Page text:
568P_PR - Changes in household income levels as a result of cancer diagnosis and treatment – A single centre study
|Date||18 December 2016|
|Event||ESMO Asia 2016 Congress|
|Topics|| Bioethics, Legal, and Economic Issues
|Citation||Annals of Oncology (2016) 27 (suppl_9): ix184-ix189. 10.1093/annonc/mdw603|
A. Agarwal1, D.J. Karikios2, P. Beale1, M.R. Stockler3, P. Blinman1, A. Linton1, A. Goodwin1, R.L. Morton4
Improvements in cancer diagnosis and treatment have resulted in substantial growth in the costs of cancer care. Changes in a patient’s household income as a result of a cancer diagnosis or its treatment, in combination with the out-of-pocket costs of care, can place a significant financial burden on patients and their families.
The study is a prospective observational pilot study among adults treated with anti-cancer therapy in both adjuvant and palliative settings, in an outpatient department of a tertiary cancer hospital in Sydney, Australia. We have prospectively collected data from 14 patients currently receiving treatment for their cancer in the outpatient setting at one cancer centre thus far. Participants completed a questionnaire comprising four sections relating to socio-demographic characteristicss, employment/income history, health insurance status and cancer-related treatment. The data presented here has been collected as part of a larger pilot study investigating the out-of-pocket costs of cancer care for patients at three Australian cancer centres.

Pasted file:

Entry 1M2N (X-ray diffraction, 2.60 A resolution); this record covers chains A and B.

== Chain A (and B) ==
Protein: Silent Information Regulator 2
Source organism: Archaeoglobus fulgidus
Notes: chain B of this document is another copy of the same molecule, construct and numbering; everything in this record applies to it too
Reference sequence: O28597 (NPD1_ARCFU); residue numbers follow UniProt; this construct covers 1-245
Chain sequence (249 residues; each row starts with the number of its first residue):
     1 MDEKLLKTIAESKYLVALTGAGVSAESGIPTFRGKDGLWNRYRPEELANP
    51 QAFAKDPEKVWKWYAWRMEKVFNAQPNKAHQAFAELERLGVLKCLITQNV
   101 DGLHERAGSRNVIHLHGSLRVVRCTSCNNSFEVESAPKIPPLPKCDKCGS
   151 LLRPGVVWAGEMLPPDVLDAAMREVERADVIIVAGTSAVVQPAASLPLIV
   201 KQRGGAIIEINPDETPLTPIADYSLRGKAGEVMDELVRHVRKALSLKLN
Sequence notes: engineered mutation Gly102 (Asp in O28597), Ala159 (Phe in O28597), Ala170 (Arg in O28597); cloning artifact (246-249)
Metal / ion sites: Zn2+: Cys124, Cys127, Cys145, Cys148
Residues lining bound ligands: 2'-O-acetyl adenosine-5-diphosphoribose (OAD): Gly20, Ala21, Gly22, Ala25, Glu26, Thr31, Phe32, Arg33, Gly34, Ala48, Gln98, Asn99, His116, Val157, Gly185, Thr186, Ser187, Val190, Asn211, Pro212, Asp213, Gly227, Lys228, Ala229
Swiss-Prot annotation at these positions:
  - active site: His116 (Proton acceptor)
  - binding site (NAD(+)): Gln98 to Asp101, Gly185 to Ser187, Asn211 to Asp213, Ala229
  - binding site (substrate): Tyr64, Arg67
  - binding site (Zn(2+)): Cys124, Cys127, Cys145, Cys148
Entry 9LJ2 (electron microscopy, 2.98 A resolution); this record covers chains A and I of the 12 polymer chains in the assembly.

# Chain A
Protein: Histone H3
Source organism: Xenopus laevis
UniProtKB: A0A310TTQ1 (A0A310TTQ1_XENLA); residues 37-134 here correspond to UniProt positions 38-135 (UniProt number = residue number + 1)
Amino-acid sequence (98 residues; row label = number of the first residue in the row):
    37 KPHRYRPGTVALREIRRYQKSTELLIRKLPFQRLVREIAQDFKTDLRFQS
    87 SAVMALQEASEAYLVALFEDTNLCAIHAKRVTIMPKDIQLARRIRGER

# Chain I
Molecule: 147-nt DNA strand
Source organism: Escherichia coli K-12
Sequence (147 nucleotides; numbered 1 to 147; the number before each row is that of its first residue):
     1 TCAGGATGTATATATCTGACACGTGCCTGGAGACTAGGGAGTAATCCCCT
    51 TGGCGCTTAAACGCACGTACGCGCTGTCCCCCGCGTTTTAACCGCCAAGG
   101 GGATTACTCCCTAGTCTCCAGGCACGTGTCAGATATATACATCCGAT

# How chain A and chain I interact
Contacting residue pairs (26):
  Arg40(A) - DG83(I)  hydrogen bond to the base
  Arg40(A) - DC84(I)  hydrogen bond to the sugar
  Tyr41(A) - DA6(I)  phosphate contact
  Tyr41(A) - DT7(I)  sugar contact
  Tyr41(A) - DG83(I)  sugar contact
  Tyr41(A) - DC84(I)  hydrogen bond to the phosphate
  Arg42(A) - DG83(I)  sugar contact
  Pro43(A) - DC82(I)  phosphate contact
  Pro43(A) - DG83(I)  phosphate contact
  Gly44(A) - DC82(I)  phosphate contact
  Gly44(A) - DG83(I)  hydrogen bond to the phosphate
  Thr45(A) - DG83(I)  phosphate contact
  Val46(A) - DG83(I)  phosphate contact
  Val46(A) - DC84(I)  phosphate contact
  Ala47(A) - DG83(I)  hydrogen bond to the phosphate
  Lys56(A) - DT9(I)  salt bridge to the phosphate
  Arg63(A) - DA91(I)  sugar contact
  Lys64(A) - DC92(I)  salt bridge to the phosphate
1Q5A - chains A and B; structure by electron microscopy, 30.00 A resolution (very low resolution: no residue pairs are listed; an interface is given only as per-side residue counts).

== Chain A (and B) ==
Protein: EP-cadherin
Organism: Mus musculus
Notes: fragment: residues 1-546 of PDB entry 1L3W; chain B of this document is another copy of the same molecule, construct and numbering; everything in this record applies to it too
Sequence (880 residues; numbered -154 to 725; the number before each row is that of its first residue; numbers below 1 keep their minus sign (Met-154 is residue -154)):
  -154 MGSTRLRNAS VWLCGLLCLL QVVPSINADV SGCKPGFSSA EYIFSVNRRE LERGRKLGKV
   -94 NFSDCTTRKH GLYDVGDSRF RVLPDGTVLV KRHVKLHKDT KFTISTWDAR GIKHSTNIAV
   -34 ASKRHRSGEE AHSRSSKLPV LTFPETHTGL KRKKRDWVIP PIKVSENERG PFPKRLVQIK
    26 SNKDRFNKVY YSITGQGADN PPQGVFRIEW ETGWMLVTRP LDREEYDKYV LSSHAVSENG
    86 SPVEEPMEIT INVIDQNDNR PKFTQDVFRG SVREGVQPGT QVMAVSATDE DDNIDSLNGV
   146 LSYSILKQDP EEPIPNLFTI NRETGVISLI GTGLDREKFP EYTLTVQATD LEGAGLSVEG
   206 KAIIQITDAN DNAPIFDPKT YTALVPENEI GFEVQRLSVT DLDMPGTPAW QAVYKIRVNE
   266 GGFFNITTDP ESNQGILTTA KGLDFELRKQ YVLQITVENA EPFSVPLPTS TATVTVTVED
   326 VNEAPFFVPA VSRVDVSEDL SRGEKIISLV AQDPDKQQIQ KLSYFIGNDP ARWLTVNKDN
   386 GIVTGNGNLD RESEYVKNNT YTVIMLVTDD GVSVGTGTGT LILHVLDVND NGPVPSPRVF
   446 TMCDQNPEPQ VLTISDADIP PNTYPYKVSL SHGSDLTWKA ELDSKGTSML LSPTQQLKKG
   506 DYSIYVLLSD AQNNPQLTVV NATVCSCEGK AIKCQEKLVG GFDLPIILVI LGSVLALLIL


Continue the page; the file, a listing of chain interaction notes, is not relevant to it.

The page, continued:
Preliminary results for 14 participants, The median age in our cohort was 57 years (range: 37 – 77). The most common cancer type was breast (n = 7), followed by prostate (n = 2), lung (n = 2), renal cell carcinoma (n = 1) and gastroesophageal (n = 1). 10 patients described a reduction in their household income after the diagnosis of cancer and 4 patients reported no change in their household income level. 12 patients were working part-time or full-time in paid work prior to the diagnosis of cancer, of which 10 described changes in their work conditions, most commonly decreased work hours (6), ceased working (3) and retired (1).
We aim to continue recruitment of participants at a further two sites, which will allow for a more heterogeneous population from different socioeconomic backgrounds. These preliminary findings are informative and may be indicative towards the changes in household income status as a result of a diagnosis of cancer and its treatment. Further results from the ongoing study will help to inform us regarding the magnitude and significance of these changes.
Clinical trial indentification
Legal entity responsible for the study
Sydney Local Health District Human Research Ethics Committee
Study conducted within cancer centre with no funding
All authors have declared no conflicts of interest.